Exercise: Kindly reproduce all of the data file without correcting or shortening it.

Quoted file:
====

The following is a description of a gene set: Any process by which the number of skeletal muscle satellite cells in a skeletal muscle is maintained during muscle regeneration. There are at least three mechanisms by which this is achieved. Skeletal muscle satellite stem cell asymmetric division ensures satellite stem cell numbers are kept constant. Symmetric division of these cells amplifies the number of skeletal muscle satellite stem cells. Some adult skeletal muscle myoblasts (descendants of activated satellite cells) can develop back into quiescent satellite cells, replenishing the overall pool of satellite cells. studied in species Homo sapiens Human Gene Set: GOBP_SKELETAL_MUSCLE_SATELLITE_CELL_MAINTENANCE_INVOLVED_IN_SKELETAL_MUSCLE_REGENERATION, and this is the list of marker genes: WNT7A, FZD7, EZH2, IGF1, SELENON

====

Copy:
The following is a description of a gene set: Any process by which the number of skeletal muscle satellite cells in a skeletal muscle is maintained during muscle regeneration. There are at least three mechanisms by which this is achieved. Skeletal muscle satellite stem cell asymmetric division ensures satellite stem cell numbers are kept constant. Symmetric division of these cells amplifies the number of skeletal muscle satellite stem cells. Some adult skeletal muscle myoblasts (descendants of activated satellite cells) can develop back into quiescent satellite cells, replenishing the overall pool of satellite cells. studied in species Homo sapiens Human Gene Set: GOBP_SKELETAL_MUSCLE_SATELLITE_CELL_MAINTENANCE_INVOLVED_IN_SKELETAL_MUSCLE_REGENERATION, and this is the list of marker genes: WNT7A, FZD7, EZH2, IGF1, SELENON